Amazon Web Services (AWS) spent a total of US$35bn on data centres in Northern Virginia alone in the past nine years. This information comes from a new recent report from the company which also revealed how much AWS spends per year on Northern Virginia data centres, and where it operates other facilities and campuses.
The report found that from 2011 to 2020, Amazon Web Services US$35bn spend on data centres in the U.S. state roughly represented $3.5 billion in annual data centre spending in the region alone. Each year, Amazon aims to expand its data centre operations in Northern Virginia as well as globally so that it can increase its overall capacity to keep up with the growth of its cloud computing business.
Talking about the report, Blair Anderson, director of AWS public policy at Amazon, said in a recent blog post that it “shows the impact that can happen when government and industry work together to create growth opportunities for communities.”
Research firm Gartner has predicted that data centre systems spending in 2022 will hit US$207bn on a global basis, representing a 5.8% increase year over year. In 2021, worldwide data centre systems sales are expected to reach US$196bn, up nearly 10% compared to 2020.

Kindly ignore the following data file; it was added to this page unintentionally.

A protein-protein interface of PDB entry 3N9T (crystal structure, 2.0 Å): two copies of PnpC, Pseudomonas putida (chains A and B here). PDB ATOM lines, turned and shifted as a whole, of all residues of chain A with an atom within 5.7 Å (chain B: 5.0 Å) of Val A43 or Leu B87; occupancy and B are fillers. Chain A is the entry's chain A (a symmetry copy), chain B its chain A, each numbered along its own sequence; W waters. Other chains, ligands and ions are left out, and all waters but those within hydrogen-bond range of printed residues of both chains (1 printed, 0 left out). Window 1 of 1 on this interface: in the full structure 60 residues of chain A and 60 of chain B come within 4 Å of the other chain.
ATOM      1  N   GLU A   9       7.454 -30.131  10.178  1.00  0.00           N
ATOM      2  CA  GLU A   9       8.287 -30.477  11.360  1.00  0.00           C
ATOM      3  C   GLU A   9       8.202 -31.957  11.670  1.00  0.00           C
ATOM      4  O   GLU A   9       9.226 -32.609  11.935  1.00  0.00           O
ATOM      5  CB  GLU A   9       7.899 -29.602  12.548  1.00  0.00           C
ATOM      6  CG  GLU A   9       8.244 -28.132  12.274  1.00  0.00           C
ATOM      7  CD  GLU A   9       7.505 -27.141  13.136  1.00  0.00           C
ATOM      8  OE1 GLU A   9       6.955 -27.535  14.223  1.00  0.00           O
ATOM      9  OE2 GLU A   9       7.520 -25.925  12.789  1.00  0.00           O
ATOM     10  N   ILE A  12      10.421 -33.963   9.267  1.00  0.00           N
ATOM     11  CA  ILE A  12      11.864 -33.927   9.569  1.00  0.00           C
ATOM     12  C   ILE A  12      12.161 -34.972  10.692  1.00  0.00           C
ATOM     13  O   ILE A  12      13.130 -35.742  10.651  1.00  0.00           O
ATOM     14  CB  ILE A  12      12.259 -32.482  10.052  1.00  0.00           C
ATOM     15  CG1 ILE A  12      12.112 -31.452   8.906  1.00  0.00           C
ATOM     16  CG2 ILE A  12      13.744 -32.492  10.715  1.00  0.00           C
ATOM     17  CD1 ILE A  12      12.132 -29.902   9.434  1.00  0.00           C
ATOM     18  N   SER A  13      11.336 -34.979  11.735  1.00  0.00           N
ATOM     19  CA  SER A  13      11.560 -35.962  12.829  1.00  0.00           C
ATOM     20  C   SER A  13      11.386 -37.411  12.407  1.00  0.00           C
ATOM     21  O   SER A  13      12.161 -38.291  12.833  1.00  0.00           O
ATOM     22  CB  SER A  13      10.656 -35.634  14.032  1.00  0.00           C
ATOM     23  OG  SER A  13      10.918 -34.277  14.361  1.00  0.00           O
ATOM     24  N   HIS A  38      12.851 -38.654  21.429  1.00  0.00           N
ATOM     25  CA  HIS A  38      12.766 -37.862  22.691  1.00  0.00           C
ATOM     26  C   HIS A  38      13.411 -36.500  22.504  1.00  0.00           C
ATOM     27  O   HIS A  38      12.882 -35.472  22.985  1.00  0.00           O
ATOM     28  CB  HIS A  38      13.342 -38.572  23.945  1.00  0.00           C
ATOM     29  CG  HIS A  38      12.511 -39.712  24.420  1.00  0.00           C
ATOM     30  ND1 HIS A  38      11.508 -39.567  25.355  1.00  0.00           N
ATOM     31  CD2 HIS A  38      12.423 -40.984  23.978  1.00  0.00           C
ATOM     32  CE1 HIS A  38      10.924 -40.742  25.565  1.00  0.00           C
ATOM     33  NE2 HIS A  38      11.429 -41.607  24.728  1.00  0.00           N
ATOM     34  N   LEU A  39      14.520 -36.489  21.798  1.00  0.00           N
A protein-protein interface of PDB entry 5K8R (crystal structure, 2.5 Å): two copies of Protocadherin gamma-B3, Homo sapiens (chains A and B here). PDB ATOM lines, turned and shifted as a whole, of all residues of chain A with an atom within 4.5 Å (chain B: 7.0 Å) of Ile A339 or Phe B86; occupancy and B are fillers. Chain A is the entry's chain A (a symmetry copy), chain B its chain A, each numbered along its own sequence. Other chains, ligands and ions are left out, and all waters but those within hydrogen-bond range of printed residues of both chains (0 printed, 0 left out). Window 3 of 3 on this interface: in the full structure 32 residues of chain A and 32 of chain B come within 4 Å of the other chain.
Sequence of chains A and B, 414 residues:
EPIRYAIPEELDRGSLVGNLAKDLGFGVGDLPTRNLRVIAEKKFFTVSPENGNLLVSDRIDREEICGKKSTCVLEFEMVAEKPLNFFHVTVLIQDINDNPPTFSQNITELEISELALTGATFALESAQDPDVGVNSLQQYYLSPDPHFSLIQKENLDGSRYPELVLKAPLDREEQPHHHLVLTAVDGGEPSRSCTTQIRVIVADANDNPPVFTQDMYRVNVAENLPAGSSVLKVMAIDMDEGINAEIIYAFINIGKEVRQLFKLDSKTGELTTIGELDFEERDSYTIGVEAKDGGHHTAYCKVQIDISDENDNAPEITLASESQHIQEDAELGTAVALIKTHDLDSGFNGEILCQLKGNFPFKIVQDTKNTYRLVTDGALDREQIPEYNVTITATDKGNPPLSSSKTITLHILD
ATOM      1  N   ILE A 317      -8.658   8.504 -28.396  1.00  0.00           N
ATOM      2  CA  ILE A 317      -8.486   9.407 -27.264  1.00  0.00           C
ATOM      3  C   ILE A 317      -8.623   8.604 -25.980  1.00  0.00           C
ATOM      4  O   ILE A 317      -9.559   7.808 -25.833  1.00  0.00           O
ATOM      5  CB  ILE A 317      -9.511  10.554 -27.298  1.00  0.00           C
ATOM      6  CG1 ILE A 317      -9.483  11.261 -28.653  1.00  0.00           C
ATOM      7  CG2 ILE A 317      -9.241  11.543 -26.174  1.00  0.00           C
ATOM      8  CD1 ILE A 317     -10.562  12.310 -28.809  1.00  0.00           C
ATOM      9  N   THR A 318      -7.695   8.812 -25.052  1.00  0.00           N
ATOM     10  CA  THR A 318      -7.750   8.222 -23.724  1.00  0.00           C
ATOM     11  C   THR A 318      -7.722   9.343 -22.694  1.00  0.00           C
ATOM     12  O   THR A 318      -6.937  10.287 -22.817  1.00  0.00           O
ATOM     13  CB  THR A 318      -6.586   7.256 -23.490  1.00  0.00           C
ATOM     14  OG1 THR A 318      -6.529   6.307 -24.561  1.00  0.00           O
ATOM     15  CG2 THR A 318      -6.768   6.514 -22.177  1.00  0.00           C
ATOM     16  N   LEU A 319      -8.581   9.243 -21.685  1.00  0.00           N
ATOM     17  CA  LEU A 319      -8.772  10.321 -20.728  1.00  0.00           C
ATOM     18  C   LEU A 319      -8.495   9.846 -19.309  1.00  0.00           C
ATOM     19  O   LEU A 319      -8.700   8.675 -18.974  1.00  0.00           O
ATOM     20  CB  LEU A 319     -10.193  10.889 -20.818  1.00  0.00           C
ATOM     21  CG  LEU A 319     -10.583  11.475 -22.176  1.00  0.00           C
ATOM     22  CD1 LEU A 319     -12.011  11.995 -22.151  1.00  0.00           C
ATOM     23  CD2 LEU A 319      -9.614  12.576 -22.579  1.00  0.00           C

AWS’ cloud computing revenues see 40% increase
During Q3 of this year, AWS’ cloud computing revenues increased by almost 40% year-on-year to US$16.1bn. The company’s cloud region itself includes over 50 data centres, making it the largest concentration of data centres anywhere in the world. This is due to the installation of a large amount of IT infrastructure, its location near the capital city, Washington D.C., and vast interconnectivity capabilities.
The US$35bn data centre investment from AWS also includes spending on the construction of the data centres, IT equipment, data centre employee salaries, utilities, security, and services to build and operate its facilities. The cloud computing giant said it “continues to build data centres in Virginia at a rapid pace and scale to meet the needs of more businesses moving to the cloud.”